Effect of high-intensity interval training in young heart transplant recipients: results from two randomized controlled trials
BMC Sports Science, Medicine and Rehabilitation volume 12, Article number: 35 (2020)
Little is known about the effect of exercise in young heart transplant recipients, and results on group level is lacking. This study summarizes the findings of the youngest participants in two previous randomized controlled trials.
This is a hypothesis-generating study reporting the main results from the youngest participants in two larger randomized controlled trials investigating the effect of high-intensity interval training (HIT). The article summarizes the main results from 28 young participants (< 40 year of age) who have participated in two previous studies which evaluated the effect of HIT vs. controls in adult heart transplant recipients. One of the studies included de novo heart transplant recipients and the other included maintenance heart transplant recipients.
All study tests were performed in-hospital, in the specialist health care setting, but the exercise intervention was carried out locally, in cooperation with the primary health care. In both studies the exercise intervention lasted for 9–12 months. In one study, HIT (85–95% of peak effort) was compared to controls (no specific intervention), and in the other study HIT was compared to moderate, continuous exercise (MICT, 60–80% of peak effort). The main outcome measure was peak oxygen uptake (VO2peak) and a secondary endpoint was muscle strength.
The summarized findings from the youngest heart transplant recipients in these two studies demonstrated mainly that the improvement in peak oxygen uptake among the younger recipients (< 40 years) was much larger (4.7 vs. 1.2 ml/kg/min and 7.0 vs. 2.2 ml/kg/min) compared to the improvement among the older recipients (≥ 40 years), and in accordance with results from adult heart transplant populations: HIT, compared to MICT, induced the largest improvement in peak oxygen consumption, also in the younger heart transplant recipients.
These results suggest that young heart transplant recipients have a greater effect of HIT than of MICT and may also suggest that younger recipients benefit more from high-intensity interval training than their older co-patients. However, larger randomized studies focusing on the young heart transplant population is strongly needed to confirm this hypothesis.
Little is known about the effect of exercise in young heart transplant recipients, but most of the few studies that exist report benefits in overall exercise capacity as well as improved health-related quality of life [1,2,3,4,5]. Furthermore, the literature demonstrates individuals’ participation and excellent achievements in national and international transplant games; in competitive cycling, in grueling endurance competitions as the Ironman, and in climbing the world’s tallest peaks . Yet, results on group level is lacking, and more research in this area is highly warranted.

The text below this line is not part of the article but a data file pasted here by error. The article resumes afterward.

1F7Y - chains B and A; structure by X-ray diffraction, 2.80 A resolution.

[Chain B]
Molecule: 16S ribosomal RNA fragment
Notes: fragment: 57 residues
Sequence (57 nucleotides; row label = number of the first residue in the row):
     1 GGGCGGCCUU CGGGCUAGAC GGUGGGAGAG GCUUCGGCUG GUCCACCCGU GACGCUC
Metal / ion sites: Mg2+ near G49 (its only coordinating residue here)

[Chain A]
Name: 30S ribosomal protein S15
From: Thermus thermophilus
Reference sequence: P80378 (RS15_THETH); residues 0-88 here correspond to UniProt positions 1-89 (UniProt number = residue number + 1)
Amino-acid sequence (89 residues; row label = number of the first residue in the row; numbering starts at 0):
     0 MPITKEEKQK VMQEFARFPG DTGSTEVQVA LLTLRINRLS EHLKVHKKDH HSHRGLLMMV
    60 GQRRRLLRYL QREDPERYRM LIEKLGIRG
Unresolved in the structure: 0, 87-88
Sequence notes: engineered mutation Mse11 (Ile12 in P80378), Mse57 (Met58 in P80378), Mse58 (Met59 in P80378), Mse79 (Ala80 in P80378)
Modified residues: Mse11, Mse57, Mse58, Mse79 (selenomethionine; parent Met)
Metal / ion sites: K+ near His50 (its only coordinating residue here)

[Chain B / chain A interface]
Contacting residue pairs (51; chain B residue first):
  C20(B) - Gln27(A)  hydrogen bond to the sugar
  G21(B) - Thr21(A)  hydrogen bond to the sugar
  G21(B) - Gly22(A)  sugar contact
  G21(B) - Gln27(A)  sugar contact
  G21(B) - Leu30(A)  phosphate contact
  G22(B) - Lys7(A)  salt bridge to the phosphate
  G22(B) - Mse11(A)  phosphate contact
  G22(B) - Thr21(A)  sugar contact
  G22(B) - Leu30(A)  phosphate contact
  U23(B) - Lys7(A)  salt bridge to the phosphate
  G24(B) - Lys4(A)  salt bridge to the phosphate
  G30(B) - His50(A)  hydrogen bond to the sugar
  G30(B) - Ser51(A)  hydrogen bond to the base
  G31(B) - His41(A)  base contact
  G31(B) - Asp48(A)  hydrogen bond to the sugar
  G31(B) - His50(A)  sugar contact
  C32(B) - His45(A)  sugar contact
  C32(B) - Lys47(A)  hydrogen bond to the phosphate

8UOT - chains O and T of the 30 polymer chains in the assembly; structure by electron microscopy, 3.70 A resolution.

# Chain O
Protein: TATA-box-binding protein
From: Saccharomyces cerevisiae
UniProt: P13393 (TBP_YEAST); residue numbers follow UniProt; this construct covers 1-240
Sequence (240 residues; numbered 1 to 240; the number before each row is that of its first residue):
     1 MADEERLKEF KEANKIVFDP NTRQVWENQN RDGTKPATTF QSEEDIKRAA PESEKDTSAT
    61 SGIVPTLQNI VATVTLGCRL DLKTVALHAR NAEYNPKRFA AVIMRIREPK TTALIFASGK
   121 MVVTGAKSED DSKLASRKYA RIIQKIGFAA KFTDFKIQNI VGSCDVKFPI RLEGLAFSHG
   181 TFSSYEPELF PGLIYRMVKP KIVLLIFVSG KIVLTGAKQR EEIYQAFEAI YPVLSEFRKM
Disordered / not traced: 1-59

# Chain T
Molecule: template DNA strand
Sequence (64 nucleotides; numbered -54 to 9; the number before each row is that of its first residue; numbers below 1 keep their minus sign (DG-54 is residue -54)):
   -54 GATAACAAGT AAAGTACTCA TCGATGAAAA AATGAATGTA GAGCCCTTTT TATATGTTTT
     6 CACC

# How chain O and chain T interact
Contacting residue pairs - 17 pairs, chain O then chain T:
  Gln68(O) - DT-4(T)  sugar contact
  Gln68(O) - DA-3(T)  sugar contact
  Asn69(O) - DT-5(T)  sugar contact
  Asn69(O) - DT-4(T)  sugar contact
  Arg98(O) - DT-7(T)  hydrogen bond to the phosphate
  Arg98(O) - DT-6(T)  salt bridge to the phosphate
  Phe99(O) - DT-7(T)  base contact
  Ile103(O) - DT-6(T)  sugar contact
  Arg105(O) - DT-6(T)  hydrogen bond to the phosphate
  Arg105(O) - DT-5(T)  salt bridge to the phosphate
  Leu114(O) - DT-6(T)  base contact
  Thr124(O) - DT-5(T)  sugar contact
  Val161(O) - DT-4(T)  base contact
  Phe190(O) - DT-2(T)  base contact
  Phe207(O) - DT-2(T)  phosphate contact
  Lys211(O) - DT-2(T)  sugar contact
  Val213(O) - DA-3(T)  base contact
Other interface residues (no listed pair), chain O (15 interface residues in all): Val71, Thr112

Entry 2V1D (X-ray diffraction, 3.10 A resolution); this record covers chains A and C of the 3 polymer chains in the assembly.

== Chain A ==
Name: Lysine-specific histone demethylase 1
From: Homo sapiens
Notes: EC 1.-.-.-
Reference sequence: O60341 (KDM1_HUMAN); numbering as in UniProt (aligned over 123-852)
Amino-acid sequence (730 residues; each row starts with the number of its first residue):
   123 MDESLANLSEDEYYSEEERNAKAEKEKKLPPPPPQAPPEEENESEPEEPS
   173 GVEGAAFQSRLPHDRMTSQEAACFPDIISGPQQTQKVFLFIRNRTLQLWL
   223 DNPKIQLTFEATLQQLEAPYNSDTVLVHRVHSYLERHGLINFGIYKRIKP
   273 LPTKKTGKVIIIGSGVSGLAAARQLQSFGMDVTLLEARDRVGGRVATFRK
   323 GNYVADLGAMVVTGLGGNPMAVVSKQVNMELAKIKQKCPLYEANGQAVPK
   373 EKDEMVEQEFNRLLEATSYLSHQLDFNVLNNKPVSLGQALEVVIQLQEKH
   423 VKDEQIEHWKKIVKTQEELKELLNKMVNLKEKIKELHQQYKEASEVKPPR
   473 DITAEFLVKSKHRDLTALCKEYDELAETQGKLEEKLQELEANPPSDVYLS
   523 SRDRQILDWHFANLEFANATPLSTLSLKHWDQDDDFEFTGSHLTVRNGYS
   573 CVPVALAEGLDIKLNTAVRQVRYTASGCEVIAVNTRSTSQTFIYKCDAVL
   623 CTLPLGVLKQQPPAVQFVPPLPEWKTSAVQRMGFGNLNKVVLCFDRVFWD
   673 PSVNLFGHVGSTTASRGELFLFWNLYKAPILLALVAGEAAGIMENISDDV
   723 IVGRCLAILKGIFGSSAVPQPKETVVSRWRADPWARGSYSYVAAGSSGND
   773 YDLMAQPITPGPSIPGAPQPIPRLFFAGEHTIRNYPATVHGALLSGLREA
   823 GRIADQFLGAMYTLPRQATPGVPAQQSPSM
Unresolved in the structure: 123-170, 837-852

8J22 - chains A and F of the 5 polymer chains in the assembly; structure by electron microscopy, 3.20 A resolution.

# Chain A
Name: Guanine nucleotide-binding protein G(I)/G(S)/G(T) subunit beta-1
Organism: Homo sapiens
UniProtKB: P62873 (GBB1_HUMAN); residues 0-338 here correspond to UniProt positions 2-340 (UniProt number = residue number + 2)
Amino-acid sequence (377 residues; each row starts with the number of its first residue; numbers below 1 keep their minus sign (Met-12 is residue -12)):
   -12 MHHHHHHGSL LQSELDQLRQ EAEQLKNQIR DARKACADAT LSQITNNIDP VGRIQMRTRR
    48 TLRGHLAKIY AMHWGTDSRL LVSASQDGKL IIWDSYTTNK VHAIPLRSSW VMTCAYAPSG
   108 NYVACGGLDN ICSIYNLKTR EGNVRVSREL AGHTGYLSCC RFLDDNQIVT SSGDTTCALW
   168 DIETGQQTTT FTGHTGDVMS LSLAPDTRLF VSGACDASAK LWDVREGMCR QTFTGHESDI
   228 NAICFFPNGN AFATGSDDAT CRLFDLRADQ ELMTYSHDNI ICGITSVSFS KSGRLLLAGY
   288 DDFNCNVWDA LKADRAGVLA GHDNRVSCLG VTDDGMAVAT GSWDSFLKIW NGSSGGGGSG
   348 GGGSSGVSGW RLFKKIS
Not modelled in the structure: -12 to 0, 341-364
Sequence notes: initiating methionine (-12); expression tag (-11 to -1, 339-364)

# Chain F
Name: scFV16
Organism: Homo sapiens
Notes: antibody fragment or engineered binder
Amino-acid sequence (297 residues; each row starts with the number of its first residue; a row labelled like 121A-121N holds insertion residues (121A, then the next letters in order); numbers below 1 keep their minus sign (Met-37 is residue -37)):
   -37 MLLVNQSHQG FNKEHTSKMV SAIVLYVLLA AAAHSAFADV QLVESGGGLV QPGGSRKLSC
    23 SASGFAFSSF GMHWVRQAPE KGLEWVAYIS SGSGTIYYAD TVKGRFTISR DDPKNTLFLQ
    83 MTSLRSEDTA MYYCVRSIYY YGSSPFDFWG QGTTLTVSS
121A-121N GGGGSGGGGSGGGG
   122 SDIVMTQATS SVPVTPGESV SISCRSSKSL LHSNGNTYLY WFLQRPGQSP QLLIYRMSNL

Although survival is significantly higher in pediatric heart transplant recipients than in adult heart transplant recipients: conditional pediatric median survival is 21 years vs. 13 years in adults , this has a potential to be further improved. It is recently shown that measures of physical capacity are highly associated with survival in adult heart transplant recipients  and thus, it is likely to believe that this is true also for the younger population.
Our research group has, to date, conducted the two largest randomized controlled trials that exist on the effect of high-intensity interval training in adult heart transplant recipients: the HITTS study (High-intensity Interval Training in de novo heart Transplant recipients in Scandinavia), [9, 10], and the TEX (Transplant EXercise) study among maintenance heart transplant recipients . The purpose of the current article is to highlight and report the effect of high-intensity interval training (HIT) vs. moderate intensity, continuous training (MICT) or no training among the youngest heart transplant recipients. This is a hypothesis-generating study only, reporting the main results from the younger participants (< 40 years of age) (n = 28) in these two studies. The initial plan was to evaluate the recipients < 30 years of age, but due to a very limited number of young participants in the two trials the cut-off was extended to 40 years. Results from the older group of patients (≥ 40 years of age) are also reported as supplementary material (Table 3), for numerical comparisons only.
The HITTS study (High-intensity interval training in de novo heart transplant recipients in Scandinavia)
The most recent randomized controlled trial (ClinicalTrial.gov registration: NCT01796379) started its inclusion in 2013, and 81 de novo heart transplant patients > 18 years of age were included 8–12 weeks post heart transplant. The 1-year follow-up was completed by the end of 2017, and the 3-year follow-up was completed by the end of 2019. The patients were randomized to either 9 months of high-intensity interval training or 9 months of moderate intensity, continuous training. Further details about the study is published in a design-paper , and comprehensive results from the 1-year follow-up was recently published . Of the 81 included patients in the main study, 78 patients completed the 1-year follow-up and of these, 16 patients (20.5%) were < 40 years of age, with a mean ± age of 28.3 ± 6.5 years (Table 1).
The HITTS intervention